The Latin sounds for “sh” — and similar variations, like “ch” and “ss” — became a “j” sound in Spanish.
Thus, the English sherry is near identical to the Spanish jerez!
These sh/j sounds were often spelt with a “x” in old Spanish; and sherry itself is named after the town it first came from, Xeres, which is near Cordova.
The English abhor is a SAT word meaning “to hate”, as we all know.
But who would’ve thunk that it’s related to the common Spanish word aburrir, meaning “boring”?
Aburrir comes directly from the Latin abhorrere meaning exactly what it seems to.
And Ahhorrere itself brings us other English words, like horror.
So — to be boring is actually horrible, by definition!
The usual Spanish word for “name”, nombre, is very closely related to the English word nominal, in an interesting way. Not only does nominally mean “relating to the name”, but there is an interesting etymological pattern between the words.
Latin words with an m‑n sound usually turned the m‑n into an mbr sound as Latin evolved into Spanish. Thus, we see curious patterns like hominem becoming hombre, and famine and hambre being closely linked.
The same pattern applies here. The Latin nominalis turned into the Spanish nombre and the English nominal — thus the n‑m-n of nominal maps exactly to the n‑mbr of nombre!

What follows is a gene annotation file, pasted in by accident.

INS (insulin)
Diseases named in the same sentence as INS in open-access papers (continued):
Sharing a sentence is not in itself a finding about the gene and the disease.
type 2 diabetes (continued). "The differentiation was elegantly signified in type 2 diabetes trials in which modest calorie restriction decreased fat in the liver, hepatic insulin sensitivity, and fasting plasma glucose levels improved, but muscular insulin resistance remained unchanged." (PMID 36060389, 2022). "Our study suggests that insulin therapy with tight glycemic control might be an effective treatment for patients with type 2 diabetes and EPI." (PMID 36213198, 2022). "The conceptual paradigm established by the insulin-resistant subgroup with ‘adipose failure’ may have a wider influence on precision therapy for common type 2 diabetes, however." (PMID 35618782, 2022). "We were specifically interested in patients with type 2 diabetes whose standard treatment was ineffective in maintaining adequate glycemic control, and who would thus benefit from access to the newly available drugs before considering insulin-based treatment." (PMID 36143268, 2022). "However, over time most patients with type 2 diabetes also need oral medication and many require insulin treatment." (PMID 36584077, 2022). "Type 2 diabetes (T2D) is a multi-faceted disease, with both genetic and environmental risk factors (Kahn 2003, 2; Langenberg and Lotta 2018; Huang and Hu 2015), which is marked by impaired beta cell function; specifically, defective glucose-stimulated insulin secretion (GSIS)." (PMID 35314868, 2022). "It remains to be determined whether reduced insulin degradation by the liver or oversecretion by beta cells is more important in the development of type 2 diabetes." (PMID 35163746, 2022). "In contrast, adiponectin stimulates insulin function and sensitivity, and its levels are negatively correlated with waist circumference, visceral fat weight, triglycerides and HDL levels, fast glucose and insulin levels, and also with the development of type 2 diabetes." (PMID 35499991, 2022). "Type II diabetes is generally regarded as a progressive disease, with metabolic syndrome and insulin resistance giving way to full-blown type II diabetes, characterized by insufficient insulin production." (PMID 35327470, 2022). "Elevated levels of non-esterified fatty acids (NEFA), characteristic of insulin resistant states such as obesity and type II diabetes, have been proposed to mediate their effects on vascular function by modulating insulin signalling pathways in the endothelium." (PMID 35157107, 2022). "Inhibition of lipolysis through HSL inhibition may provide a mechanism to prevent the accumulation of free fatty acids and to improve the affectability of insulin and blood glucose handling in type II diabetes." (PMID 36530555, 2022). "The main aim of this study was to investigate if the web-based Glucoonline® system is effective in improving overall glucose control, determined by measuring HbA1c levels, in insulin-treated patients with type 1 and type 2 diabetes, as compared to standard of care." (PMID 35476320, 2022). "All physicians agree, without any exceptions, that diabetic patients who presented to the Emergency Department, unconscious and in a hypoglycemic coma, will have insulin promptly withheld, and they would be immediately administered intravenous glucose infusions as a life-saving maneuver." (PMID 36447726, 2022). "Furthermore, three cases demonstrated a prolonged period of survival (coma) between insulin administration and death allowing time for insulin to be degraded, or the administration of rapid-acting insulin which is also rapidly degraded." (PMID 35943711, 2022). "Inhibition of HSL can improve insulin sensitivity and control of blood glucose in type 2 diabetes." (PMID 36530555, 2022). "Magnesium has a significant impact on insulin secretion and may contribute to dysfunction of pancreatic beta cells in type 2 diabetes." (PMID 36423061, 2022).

Cosecha (Spanish for “harvest”) comes from the Latin collectus, meaning, “collected.”
This makes sense: a harvest is, well, just collected.
Although the English collected is almost identical to the Latin, we can see how the Latin changed into the Spanish: the ‑ll- turned into an ‑s-, in a curious change. But — as is more common — the ‑ct- became a ‑ch- (think nocturnal/noche or octagon/ocho). Thus, the c‑ll-ct of collect maps to the c‑s-ch of cosecha.
Destacar (Spanish for “to stand out”) comes from the French destachier (“to detach”) which, in turn, comes from the Latin de- (of, from) plus the old French stakon, meaning a “stake” (literally, as in a pole!).
Thus, “standing out” (destacar) is literally just detaching yourself from the rest around you — who are, presumably, much lower quality than you are!
We can see the root clearly in the d-(s)-t‑c (for destacar) to d‑t-ch (detach) mapping.
Don’t forget that the de- prefix in French and sometimes Spanish is just another form of the de- prefix. Thus, explaining the extra ‑s-. And — clearly! — attach comes as well from the same root, just without the de/des negation!
But the best modern English word from the same root is… staccato. Yup: playing the piano in staccato fashion is just, when you play each note really separated from the others!